Rackham student Aya M. Waller-Bey was sitting in her room in Munger Graduate Residences when she heard someone else moving around in her suite. She got up to find a maintenance man, who told her that work would be done on two rooms inside her suite. Two new residents were expected to move in in a few weeks.
“He’s like, ‘Oh, there’s two rooms here we’re going to work on today and also tomorrow,’” Waller-Bey said. “‘We might be getting two new people here on June 1.’”
Waller-Bey said this was the first she was hearing of it, and thought it was odd in light of the COVID-19 pandemic.
“It was actually the maintenance guy who told me I should expect to see two new people on June 1,” Waller-Bey said. “Not even, you know, the building (administration).”
The following week, on May 26, Waller-Bey received an email from University Housing, confirming that new suitemates would be arriving soon. The email also detailed the updated move-in procedures for incoming Munger residents, specifying that students would have to make appointments for arrival and check-in. Additionally, the email specified only one person would be allowed to help residents move in and required all personnel involved with move-in to wear masks and face protections.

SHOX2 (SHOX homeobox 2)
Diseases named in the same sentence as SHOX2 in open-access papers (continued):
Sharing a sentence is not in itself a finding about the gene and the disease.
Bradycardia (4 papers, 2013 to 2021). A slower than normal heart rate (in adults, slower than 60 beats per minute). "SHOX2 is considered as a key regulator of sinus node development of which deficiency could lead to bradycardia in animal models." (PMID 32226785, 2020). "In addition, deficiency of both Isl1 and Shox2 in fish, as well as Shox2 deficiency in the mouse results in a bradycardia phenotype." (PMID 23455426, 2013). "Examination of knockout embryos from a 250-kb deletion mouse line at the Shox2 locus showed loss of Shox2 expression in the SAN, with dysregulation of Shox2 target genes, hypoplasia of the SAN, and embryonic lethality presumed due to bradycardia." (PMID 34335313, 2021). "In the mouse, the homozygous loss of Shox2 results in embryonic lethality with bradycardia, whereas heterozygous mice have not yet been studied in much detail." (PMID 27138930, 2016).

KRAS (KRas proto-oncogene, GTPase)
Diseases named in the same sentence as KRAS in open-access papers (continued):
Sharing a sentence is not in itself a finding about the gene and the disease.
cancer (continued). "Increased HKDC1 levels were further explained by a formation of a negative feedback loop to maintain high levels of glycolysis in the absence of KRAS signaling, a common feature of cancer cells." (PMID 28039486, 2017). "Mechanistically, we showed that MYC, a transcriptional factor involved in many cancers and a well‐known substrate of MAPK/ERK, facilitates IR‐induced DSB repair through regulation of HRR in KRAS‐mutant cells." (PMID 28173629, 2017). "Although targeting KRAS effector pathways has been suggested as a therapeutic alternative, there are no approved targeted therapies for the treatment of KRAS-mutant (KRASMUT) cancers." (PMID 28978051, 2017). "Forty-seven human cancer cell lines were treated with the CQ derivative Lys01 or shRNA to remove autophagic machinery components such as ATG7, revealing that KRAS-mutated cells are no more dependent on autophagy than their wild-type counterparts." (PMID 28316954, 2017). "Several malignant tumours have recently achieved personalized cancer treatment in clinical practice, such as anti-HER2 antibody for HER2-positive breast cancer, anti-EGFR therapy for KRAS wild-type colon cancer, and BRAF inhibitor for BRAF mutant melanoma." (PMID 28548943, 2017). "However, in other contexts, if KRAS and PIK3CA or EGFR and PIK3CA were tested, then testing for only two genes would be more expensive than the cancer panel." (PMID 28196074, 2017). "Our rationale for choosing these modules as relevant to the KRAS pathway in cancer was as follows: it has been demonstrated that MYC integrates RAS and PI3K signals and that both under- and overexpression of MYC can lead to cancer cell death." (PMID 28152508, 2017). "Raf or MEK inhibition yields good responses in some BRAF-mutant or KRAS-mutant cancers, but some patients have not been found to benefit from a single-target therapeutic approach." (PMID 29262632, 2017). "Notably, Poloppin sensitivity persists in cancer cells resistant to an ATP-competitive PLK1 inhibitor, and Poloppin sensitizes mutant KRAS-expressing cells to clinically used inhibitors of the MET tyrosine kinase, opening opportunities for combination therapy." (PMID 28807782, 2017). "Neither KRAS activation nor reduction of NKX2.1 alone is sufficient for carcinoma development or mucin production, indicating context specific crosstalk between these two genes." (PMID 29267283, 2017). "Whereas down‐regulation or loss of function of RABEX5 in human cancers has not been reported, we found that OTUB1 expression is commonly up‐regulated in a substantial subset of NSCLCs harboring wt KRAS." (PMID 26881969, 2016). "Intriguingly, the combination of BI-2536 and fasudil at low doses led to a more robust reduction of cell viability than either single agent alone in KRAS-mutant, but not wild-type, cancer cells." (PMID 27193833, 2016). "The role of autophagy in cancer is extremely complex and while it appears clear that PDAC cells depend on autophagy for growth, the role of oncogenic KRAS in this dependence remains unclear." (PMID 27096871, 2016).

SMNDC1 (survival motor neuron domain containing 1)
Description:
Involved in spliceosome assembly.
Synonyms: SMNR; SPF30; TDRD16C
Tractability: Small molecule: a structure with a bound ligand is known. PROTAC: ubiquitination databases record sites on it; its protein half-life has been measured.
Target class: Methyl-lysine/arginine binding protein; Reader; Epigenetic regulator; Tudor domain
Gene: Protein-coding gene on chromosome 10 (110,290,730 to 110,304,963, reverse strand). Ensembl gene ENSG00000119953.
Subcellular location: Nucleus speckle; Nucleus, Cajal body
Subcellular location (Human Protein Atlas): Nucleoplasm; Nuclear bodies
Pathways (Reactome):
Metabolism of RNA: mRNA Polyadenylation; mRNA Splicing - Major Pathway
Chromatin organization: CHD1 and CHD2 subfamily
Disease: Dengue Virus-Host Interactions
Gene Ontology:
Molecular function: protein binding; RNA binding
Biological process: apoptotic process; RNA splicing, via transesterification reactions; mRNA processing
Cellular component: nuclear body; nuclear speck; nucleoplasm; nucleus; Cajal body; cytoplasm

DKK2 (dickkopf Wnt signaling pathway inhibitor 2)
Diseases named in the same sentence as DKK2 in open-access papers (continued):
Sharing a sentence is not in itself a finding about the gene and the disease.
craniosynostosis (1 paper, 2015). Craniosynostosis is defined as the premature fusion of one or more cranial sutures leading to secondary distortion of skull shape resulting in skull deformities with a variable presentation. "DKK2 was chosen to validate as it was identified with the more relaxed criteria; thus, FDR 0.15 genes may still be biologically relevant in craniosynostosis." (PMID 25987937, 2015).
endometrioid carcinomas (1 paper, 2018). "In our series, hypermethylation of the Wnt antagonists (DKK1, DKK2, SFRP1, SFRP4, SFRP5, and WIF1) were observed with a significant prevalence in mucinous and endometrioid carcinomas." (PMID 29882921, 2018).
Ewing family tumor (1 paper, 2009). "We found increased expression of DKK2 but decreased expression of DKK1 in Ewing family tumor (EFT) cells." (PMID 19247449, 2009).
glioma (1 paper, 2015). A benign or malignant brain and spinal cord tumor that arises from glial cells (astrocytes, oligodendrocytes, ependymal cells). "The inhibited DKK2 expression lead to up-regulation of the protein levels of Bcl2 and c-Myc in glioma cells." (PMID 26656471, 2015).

University Housing later expanded to include additional protocols regarding health screenings for incoming residents and sanitation of assistive move-in bins and other “common touchpoints” in another email to residents on May 28. But Waller-Bey’s concerns started a few weeks before any communication regarding incoming suitemates, when, on May 12, University Housing sent her an updated contract.
“You agree to release the University, its agents, and employees from any and all damages, liability, claims, expenses, or loss (collectively, “Claims”) resulting from or arising out of your use of space within University Housing, including those related to the potential exposure to contagious viruses like the coronavirus,” the clause reads.
Waller-Bey called the clause “disturbing” and described how this clause seems to clash with University Housing’s commitments to their residents.
“I’m no lawyer, but it just doesn’t make sense to … on one hand talk about equity and safety and promoting … a safe environment for your students, and then on the other hand, say, ‘Nevertheless, if you get sick, we are not liable or responsible,’” Waller-Bey said. “And again, meanwhile, you are exposing residences, to new people in the places where they live.”
Residents were asked to return the contract within a week, but Waller-Bey has yet to do so, stating that she did not feel like she had enough information to make an informed decision.
The Graduate Employees’ Organization has also taken issue with updated provisions in the contract. GEO president Sumeet Patwardhan, a Rackham student pursuing a doctorate in philosophy, discussed GEO’s response to the contract updates in an interview with The Daily.
“So GEO, as you know, is a labor union for graduate employees on campus, but our mission is to protect all graduate students on campus,” Patwardhan said. “The reason this (updated contract) relates to … GEO’s purpose in its organizing as a whole is because these concerns of graduate housing directly affect our members who reside in housing, or who might reside in housing in the future.”